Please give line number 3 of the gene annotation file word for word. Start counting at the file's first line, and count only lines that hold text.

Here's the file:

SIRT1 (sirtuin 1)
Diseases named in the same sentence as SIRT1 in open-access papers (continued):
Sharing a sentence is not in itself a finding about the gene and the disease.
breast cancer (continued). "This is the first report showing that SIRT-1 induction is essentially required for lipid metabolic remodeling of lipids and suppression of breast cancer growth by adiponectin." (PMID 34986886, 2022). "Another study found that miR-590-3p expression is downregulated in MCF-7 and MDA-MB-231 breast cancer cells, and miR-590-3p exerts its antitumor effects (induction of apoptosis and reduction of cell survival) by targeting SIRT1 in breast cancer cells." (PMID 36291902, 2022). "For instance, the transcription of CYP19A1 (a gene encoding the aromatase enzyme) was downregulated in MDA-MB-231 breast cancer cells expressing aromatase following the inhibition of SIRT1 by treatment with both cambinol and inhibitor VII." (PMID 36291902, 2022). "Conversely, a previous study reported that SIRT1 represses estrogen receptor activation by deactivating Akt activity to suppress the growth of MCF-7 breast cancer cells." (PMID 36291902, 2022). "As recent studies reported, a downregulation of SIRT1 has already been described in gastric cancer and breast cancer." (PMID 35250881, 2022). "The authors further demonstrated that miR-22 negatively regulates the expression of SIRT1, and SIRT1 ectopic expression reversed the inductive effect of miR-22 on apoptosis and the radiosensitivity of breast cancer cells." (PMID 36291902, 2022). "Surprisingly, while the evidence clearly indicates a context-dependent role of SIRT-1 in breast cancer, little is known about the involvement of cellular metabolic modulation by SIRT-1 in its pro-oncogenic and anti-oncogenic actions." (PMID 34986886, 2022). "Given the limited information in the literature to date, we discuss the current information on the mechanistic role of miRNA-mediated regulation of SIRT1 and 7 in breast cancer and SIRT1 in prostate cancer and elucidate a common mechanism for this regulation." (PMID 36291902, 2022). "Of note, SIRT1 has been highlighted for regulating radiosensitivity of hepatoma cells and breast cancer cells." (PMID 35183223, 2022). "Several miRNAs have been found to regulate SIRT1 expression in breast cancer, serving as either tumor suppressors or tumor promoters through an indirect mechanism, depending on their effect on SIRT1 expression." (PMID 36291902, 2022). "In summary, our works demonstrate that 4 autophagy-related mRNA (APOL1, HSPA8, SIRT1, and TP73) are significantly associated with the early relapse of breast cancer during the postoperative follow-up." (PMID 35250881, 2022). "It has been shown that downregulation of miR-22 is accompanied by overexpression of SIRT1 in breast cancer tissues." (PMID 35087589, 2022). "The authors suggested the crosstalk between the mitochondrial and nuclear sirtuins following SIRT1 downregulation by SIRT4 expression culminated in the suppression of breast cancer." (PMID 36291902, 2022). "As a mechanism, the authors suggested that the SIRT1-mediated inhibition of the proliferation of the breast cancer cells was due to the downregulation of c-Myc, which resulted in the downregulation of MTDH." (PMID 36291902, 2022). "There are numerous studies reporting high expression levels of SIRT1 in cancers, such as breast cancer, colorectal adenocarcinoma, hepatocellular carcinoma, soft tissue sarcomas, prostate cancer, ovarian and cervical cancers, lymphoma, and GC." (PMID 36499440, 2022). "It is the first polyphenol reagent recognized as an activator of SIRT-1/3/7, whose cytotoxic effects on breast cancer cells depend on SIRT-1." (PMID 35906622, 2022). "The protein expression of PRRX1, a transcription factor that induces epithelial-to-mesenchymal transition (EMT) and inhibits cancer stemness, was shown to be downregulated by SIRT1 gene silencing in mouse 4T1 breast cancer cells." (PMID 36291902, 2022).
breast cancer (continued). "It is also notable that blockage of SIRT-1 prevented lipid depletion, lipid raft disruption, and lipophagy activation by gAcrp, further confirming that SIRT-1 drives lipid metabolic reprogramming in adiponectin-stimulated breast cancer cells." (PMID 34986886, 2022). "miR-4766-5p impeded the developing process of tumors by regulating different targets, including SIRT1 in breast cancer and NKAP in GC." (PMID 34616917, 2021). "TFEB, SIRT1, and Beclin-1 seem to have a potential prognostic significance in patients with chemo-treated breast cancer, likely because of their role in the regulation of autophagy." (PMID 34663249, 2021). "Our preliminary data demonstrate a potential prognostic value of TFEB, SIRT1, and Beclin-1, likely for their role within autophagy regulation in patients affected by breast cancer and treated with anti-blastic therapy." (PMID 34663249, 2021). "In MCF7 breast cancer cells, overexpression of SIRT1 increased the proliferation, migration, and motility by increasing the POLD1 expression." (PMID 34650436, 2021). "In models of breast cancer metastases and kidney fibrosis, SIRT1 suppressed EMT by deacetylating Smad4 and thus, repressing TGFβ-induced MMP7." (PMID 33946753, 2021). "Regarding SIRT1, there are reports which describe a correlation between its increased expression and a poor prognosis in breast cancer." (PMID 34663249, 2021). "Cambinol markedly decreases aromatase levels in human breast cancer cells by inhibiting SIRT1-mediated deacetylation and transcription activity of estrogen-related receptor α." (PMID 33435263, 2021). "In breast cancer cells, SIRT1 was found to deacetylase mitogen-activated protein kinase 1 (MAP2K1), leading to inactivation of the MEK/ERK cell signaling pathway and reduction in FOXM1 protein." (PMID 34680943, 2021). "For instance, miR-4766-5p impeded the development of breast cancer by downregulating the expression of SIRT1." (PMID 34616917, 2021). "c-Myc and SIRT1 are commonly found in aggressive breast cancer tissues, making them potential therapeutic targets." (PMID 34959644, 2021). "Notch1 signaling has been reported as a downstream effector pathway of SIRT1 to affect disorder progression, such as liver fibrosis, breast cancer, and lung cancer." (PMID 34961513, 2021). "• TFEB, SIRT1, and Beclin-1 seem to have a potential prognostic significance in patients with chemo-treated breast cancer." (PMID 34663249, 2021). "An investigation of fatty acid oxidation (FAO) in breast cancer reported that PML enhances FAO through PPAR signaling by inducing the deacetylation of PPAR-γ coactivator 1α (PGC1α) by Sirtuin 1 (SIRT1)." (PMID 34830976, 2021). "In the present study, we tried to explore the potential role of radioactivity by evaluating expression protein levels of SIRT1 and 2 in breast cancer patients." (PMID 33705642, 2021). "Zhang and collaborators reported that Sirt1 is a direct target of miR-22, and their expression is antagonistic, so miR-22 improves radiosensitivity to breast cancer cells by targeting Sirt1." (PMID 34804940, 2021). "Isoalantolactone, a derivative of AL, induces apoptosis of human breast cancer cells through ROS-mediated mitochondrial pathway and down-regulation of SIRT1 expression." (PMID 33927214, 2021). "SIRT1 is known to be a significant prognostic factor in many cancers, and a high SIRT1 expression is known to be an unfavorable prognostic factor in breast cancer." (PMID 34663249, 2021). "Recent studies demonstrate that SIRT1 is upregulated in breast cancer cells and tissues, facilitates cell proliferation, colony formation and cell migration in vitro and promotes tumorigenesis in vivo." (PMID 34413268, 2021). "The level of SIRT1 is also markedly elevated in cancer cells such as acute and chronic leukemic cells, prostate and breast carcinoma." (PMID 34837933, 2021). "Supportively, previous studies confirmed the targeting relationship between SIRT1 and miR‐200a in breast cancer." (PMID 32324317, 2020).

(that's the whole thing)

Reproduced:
Sharing a sentence is not in itself a finding about the gene and the disease.